Although best known as the wife of 1960s civil rights leader Martin Luther King Jr., Coretta Scott King (1927-2006) established a distinguished career in activism in her own right.

Working side-by-side with her husband throughout the 1950s and 1960s, King took part in the Montgomery Bus Boycott of 1955 and worked to pass the 1964 Civil Rights Act. Her memoir, My Life with Martin Luther King Jr., was published in 1969.

Following Martin Luther King Jr.’s assassination in 1968, she continued their work, founding the Martin Luther King Jr. Center for Nonviolent Social Change in Atlanta, Georgia. She served as the center’s president and chief executive officer from its inception.

In 1980, a 23-acre site around King’s birthplace was designated for use by the King Center. The following year, a museum complex was dedicated on the site.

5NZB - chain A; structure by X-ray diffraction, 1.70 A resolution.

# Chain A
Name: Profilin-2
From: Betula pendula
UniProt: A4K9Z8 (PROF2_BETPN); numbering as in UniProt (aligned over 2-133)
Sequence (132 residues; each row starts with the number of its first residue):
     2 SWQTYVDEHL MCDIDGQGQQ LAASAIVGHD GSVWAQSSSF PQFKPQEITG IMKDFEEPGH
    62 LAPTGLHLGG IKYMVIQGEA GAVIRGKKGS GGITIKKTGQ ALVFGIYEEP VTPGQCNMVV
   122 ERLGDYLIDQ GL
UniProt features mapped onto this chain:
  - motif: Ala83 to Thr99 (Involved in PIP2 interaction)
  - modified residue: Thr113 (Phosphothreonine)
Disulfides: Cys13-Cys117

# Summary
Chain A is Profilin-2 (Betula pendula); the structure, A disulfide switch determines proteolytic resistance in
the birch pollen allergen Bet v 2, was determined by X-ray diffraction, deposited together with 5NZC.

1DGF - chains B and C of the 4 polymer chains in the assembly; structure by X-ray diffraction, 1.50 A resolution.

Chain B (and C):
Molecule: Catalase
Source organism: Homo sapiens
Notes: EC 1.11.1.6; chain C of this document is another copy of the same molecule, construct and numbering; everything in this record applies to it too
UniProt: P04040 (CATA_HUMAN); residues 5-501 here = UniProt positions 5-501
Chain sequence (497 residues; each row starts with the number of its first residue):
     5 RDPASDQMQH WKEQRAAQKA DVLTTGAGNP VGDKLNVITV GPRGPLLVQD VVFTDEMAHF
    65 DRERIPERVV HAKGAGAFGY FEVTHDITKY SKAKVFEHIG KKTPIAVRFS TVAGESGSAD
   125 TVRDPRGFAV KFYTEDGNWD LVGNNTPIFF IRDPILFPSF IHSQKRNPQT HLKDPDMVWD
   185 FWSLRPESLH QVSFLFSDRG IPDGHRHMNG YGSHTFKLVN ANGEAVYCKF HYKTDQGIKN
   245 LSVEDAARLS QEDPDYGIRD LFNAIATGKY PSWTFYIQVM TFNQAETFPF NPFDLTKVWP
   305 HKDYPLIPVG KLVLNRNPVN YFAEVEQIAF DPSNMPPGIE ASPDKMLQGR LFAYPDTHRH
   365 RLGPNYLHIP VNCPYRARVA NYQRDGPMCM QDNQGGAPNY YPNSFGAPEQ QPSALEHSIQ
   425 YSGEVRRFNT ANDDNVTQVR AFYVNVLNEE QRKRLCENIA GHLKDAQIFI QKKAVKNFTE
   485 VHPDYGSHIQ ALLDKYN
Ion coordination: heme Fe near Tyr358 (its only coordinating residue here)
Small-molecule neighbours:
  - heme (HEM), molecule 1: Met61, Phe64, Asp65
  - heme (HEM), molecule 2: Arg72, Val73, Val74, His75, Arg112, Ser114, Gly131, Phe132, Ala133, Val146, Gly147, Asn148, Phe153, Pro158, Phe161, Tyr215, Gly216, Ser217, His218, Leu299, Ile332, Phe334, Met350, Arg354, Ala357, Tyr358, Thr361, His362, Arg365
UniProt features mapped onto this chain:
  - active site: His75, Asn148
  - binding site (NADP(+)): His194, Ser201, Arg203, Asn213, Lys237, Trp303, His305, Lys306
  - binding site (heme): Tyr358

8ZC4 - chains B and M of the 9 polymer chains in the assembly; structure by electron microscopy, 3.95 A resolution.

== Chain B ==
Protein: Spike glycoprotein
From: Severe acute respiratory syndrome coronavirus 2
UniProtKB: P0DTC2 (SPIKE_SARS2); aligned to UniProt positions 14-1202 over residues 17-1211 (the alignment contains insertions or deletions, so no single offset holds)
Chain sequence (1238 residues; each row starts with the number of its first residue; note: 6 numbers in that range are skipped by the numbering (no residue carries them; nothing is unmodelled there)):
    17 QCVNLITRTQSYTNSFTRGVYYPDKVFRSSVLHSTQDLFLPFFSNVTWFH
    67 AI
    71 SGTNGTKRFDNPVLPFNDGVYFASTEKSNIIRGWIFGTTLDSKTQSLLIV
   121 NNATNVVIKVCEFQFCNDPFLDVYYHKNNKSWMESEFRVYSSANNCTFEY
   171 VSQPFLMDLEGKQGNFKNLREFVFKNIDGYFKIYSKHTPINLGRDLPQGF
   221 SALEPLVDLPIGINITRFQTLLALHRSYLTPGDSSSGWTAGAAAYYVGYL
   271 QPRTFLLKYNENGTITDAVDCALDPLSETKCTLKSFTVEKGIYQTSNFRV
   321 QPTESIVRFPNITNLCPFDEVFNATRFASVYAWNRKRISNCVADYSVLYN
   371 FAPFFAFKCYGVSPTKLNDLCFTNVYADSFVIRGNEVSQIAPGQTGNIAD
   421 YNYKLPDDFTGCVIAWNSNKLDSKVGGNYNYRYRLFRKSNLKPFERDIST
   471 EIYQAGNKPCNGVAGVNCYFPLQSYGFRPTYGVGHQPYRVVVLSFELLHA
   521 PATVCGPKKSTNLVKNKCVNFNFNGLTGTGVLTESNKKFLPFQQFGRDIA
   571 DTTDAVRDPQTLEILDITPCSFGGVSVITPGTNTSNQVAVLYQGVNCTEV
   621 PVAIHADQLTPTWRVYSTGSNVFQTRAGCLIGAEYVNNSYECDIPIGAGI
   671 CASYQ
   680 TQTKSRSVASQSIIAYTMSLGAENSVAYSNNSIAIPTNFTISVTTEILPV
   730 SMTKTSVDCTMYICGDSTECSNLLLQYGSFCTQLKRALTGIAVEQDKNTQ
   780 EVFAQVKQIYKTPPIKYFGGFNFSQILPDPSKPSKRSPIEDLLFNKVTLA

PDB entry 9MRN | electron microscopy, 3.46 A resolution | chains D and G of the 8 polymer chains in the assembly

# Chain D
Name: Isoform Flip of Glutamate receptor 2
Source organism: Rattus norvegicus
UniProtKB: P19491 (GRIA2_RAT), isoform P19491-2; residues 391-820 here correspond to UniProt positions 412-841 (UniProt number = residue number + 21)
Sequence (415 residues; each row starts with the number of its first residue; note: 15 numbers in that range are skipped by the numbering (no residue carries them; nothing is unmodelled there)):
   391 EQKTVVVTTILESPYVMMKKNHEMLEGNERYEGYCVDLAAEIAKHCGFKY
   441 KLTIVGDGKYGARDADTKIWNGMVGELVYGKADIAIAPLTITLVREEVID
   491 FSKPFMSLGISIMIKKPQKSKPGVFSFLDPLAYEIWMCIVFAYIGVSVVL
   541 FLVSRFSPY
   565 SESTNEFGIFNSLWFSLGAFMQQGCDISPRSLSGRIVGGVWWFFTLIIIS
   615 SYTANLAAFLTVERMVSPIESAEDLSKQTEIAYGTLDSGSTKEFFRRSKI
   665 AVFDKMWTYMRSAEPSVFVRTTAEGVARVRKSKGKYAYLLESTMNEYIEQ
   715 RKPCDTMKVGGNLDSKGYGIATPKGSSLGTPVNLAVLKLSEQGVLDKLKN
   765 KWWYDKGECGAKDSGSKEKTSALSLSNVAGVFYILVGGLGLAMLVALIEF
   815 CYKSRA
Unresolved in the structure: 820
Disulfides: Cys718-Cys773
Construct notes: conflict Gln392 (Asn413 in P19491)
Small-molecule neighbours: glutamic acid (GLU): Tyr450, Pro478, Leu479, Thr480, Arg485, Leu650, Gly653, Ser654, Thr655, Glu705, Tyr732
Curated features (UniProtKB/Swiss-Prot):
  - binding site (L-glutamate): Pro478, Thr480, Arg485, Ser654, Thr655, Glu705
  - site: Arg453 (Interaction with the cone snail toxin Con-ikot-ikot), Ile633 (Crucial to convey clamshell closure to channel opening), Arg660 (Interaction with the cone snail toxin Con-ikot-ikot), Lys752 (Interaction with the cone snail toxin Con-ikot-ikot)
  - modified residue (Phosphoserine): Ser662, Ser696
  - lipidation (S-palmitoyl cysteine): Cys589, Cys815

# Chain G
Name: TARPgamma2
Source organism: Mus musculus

King also was behind the 15-year fight to have her husband’s birthday instituted as a national holiday—President Ronald Reagan finally signed the bill in 1983.

In 1995, King passed the reins of the King Center over to her son, Dexter, but she remained in the public eye. She wrote regular articles on social issues and published a syndicated column. She had been a regular commentator on CNN since 1980. In 1997, she called for a retrial for her husband’s alleged assassin, James Earl Ray. Ray died in prison before the trial could begin.

Coretta and Martin Luther King Jr. had four children: Martin Luther King III, who served as president of the Southern Christian Leadership Conference (SCLC); Yolanda, an actress; Bernice, a lawyer and Baptist minister; and Dexter; who runs the King Library and Archive. King suffered a heart attack and stroke in August 2005; she died on January 30, 2006.

Biography courtesy of

HISTORY Vault: Voices of Civil Rights

A look at one of the defining social movements in U.S. history, told through the personal stories of men, women and children who lived through it.